A Kansas University researcher's new findings, published today in The New England Journal of Medicine, hold promise for the treatment of polycystic kidney disease.
"It's an achievement for me," said Jared Grantham, the Harry Statland professor of nephrology at KU's School of Medicine. "It's also an achievement for KU Medical Center and for Kansas."
The hereditary disease, called PKD, causes kidneys to fill with cysts and often leads to renal failure.
Treatment has been stymied because it's been impossible to measure a drug's effectiveness or the progression of the disease before it causes irreversible and serious damage to the kidney.
By measuring kidney volume, using magnetic resonance imaging or CT scans, the researchers were able to show a definite disease progression reflected in an increase in kidney size.
"Dr. Grantham's work provides hope to the 12.5 million people living with polycystic kidney disease," Dan Larson, PKD Foundation president and CEO, said in a prepared statement.
The research gives physicians a tool to determine the severity of the disease early in its course, and to determine how fast it is progressing, Grantham said. It also can be a tool for determining whether early treatment is effective.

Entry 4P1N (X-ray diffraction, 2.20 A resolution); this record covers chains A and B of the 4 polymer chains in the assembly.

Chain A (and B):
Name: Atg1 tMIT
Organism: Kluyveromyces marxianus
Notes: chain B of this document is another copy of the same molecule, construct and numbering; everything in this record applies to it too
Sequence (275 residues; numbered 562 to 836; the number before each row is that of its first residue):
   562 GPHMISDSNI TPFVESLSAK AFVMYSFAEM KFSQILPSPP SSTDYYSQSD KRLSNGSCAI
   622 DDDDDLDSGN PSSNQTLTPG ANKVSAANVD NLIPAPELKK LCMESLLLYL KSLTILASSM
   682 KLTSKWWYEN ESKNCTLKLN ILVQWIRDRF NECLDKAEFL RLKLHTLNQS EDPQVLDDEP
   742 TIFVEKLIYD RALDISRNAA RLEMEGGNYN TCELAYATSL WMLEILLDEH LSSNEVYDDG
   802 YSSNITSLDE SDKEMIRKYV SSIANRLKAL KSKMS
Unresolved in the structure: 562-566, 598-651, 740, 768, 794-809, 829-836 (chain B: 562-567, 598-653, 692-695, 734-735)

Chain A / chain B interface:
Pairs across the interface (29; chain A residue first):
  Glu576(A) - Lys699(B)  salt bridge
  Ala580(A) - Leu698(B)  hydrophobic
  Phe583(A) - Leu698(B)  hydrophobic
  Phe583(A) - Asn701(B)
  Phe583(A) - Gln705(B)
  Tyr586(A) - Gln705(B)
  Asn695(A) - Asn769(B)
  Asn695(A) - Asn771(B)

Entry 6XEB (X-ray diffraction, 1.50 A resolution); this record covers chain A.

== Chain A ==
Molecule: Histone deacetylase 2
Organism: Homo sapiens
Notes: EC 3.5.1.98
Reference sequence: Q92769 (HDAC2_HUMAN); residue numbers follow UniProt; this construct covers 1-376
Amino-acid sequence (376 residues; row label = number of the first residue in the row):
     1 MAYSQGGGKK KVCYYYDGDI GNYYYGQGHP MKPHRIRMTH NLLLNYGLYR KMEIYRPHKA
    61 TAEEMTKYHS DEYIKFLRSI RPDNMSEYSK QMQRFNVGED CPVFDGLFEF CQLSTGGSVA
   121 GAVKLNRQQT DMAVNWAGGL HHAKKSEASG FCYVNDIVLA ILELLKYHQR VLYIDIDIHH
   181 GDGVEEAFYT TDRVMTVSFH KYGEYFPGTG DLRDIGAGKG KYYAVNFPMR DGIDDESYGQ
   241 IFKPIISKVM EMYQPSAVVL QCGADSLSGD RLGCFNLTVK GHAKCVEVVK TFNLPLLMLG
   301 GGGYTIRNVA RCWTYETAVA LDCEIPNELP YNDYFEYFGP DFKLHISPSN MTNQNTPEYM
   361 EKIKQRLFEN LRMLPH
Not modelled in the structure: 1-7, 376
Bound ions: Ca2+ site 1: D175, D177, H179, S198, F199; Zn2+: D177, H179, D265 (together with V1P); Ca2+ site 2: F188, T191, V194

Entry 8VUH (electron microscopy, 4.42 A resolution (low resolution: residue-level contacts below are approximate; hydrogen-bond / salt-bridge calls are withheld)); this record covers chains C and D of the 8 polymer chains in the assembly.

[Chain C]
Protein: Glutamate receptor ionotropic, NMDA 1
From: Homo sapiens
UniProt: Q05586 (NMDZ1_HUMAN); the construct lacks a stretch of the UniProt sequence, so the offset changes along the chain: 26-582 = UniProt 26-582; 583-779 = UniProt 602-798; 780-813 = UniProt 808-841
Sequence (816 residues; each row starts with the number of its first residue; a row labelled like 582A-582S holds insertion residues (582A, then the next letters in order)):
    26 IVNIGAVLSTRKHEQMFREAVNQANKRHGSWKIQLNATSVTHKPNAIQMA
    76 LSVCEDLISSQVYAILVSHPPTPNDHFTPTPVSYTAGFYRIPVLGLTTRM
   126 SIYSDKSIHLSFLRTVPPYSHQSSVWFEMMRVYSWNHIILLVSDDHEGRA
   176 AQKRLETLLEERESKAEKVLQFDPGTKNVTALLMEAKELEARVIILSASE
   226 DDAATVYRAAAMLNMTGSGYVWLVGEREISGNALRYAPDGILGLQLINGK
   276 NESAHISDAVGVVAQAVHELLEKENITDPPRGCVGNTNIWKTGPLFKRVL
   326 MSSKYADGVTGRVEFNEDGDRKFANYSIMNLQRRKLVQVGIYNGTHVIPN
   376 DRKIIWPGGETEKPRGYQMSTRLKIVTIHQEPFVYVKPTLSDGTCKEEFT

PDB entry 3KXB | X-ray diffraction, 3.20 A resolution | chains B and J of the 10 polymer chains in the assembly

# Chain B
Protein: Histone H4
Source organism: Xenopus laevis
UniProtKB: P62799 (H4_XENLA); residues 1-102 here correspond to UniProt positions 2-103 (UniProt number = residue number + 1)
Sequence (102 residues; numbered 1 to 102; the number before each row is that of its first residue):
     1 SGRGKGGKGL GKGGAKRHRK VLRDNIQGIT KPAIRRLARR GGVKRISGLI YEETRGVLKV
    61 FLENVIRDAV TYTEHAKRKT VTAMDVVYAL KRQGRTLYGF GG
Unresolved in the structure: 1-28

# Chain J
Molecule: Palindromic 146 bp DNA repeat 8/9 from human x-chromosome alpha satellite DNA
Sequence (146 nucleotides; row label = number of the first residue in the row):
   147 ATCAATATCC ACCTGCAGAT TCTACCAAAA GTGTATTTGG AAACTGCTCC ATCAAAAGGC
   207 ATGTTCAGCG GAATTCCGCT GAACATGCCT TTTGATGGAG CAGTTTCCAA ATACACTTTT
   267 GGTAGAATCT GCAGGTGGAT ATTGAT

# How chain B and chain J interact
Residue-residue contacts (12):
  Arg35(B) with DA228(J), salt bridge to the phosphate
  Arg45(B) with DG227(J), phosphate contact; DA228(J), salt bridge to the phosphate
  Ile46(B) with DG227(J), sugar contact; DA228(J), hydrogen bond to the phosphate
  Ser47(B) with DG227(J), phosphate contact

The findings have implications for research, but Grantham said he expected that in time the research would benefit patients.
"Once we get better instrumentation to calculate kidney volumes, it can be done on a more widespread basis," he said.
Grantham, the lead author, worked with researchers and scientists from the Mayo Clinic, Emory University, the University of Alabama-Birmingham, Washington University in St. Louis, Legacy Good Samaritan Hospital in Oregon and the National Institutes of Health.
The report is Grantham's fourth in the prestigious journal.